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Future Health






Vitamin D

December 19, 2016 

Most of us take daily multivitamins because we may not reach our daily recommended amounts of essential nutrients. Some people may have a healthy enough diet that they consume enough nutrients but they may naturally be deficient in other nutrients. These people may take a specific vitamin on its own as opposed to a multivitamin. For example, vitamin D. Normally, when people are outside during summer, their bodies can absorb the vitamin D that they need from the sun however during the winter months, it’s harder to absorb the same amount of the vitamin.

 

So, what does vitamin D do? Vitamin D allows your body to properly absorb calcium and aids in bone growth. With improper bone growth, you are at risk for soft or misshapen bones in children and adults. It also essential for important body function. And yes, we do get it from the some but some people, like northerners during the winter, do not get enough sun light.

 

Deficiency in the vitamin has been linked to several ailments such as heart disease, depression, autism, and various cancers. Please remember that because a vitamin D deficiency is linked to a disease it does not mean it’s the cause. Some disease can be linked to low levels of vitamin D but it hasn’t been determined if the level of the vitamin is a cause or result of the disease. There is a correlation between diseases such as multiple sclerosis (MS) and the distance from the equator.

 

On the other side, too much vitamin D can also be toxic. Too much can lead to high calcium levels in blood (because it’s not absorbed into the body) and tissue calcification. Damage can also occur to the heart, blood vessels, and kidneys. Our bodies can absorb vitamin D from the sun, food, or from a pill; however, these sources are not created equally. While you can consume toxic levels from a pill, you cannot get toxic levels from the sun because they’re absorbed from different sources: your stomach versus your skin.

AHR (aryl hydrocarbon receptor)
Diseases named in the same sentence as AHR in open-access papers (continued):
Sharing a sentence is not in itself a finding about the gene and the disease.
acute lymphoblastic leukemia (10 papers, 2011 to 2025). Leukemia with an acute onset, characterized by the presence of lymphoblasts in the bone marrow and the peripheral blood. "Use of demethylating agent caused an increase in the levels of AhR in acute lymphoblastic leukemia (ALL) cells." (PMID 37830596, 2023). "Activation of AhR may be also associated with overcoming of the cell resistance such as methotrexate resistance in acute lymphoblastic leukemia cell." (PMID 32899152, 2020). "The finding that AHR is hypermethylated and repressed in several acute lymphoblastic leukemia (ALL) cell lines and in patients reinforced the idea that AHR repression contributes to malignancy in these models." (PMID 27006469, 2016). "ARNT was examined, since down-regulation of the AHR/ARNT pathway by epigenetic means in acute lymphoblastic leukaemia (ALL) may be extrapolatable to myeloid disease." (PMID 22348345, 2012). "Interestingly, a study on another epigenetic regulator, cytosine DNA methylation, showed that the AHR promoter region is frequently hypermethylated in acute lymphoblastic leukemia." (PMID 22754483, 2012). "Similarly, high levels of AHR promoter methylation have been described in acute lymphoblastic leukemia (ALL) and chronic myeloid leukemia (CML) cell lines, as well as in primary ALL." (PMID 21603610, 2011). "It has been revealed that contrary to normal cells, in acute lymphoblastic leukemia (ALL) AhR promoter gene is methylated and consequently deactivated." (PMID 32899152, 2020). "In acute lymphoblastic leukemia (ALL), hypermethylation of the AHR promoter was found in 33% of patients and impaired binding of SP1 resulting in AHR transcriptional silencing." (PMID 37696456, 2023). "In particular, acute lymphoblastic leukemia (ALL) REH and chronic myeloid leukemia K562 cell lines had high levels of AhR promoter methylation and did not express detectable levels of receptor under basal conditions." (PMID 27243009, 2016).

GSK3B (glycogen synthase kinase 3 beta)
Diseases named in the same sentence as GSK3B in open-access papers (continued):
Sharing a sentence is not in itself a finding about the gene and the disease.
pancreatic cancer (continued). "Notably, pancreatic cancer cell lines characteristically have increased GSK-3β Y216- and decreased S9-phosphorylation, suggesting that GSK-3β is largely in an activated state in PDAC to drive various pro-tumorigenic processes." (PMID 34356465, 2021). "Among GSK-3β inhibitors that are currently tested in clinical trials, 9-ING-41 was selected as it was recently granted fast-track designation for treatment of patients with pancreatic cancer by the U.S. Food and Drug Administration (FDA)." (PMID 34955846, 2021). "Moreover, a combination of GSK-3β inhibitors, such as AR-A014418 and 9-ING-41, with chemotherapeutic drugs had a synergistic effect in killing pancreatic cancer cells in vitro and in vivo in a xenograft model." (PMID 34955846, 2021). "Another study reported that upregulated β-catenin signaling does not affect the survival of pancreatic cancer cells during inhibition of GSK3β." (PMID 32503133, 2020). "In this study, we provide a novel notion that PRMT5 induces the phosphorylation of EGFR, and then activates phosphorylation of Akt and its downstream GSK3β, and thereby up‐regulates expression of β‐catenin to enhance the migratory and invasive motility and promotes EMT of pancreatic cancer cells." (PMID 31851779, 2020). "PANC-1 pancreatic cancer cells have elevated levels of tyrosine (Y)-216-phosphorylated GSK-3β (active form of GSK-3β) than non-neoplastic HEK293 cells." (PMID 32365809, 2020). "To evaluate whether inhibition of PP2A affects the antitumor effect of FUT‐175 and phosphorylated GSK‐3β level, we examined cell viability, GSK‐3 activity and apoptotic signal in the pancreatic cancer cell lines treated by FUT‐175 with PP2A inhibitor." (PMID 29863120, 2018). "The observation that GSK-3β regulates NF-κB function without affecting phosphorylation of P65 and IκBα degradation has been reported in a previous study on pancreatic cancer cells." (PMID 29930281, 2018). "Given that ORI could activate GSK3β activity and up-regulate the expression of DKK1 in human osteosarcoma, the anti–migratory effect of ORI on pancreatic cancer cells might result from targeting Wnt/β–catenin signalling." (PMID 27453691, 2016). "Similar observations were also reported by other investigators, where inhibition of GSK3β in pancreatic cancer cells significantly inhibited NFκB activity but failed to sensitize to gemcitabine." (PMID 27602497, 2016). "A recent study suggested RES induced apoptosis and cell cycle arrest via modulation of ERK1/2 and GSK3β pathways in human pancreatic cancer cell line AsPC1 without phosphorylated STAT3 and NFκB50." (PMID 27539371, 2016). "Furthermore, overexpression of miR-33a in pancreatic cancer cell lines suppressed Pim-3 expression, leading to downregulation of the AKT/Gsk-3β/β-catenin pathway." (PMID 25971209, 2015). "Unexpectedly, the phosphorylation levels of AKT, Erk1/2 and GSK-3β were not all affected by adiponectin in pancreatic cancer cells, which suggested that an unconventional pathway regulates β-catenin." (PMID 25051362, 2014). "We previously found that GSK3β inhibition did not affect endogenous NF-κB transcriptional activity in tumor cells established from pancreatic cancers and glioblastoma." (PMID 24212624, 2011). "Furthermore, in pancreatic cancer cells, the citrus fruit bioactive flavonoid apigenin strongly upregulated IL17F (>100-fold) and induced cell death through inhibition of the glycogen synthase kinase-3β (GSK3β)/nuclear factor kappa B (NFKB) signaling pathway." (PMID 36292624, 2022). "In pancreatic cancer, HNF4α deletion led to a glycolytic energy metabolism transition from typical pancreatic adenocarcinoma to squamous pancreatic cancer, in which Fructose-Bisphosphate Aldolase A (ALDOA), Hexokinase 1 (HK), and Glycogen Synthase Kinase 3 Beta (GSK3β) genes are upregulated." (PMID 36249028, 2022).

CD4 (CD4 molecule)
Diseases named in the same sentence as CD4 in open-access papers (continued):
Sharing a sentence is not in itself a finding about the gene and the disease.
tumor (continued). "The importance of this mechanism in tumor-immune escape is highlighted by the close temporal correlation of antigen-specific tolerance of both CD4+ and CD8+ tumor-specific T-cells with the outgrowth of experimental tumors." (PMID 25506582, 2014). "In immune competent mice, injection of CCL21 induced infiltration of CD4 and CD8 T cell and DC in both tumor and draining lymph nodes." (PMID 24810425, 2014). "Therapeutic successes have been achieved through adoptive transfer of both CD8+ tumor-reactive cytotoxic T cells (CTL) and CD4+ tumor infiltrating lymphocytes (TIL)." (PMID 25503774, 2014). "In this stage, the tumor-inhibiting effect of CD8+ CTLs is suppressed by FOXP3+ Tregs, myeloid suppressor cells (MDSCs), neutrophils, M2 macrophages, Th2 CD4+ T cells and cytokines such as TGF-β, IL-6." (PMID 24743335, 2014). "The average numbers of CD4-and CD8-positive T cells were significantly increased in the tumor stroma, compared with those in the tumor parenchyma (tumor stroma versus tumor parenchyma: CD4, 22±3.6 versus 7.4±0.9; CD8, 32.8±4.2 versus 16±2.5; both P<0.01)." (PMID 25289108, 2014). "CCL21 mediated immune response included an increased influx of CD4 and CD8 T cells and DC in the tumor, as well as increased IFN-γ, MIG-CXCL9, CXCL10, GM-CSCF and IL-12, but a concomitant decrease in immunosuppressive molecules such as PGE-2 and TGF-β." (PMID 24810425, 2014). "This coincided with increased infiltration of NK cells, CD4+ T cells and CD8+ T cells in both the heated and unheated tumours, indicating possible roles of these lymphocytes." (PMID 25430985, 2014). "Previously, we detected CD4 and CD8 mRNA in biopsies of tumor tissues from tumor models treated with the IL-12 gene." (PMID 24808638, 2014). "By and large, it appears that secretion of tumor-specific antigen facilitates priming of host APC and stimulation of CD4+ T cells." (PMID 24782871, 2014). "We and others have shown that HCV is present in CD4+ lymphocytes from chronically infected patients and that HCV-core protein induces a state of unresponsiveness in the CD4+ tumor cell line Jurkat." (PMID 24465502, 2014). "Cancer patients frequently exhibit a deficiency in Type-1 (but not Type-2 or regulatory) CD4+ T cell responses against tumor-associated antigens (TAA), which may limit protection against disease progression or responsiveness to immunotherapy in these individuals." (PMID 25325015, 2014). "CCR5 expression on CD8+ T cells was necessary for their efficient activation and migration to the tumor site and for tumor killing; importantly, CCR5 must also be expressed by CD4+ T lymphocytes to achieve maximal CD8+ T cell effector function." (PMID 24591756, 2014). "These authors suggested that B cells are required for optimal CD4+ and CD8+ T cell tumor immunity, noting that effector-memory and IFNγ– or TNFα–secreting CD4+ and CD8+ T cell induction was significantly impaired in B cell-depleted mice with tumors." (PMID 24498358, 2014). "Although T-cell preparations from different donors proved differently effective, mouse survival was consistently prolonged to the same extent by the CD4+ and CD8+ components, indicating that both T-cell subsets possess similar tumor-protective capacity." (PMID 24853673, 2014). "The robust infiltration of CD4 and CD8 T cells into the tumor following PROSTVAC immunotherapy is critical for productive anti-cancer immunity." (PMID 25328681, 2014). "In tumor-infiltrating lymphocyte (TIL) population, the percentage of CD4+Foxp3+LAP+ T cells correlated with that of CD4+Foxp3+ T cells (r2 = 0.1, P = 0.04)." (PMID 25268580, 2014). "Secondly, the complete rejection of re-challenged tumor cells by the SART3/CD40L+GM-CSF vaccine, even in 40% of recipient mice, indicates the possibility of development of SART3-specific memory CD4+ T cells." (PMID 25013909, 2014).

How much should you get? Dietary guidelines differ from source to source as well as by age but for an average adult it is recommended that you receive 4000 IU of vitamin D per day. It is estimated that almost 70% of the U.S. population has insufficient levels on the important vitamin. A deficiency in vitamin D can include symptoms such as tiredness, aches and pains, bone or muscle pain, weakness, and stress fractures. Foods high in vitamin D include fatty fish such as tuna, mackerel, and salmon, raw milk, egg yolks, fortified milk, fortified cereal, and cod liver oil.

 

To ensure you’re getting enough vitamin D you can spend some time outside or supplementing your day with a pill. You can also add vitamin D to your diet by eating some of the following foods:

  • Fatty fish such as tuna, mackerel, and salmon
  • Raw milk
  • Egg yolks
  • Fortified milk
  • Fortified cereal
  • Cod liver oil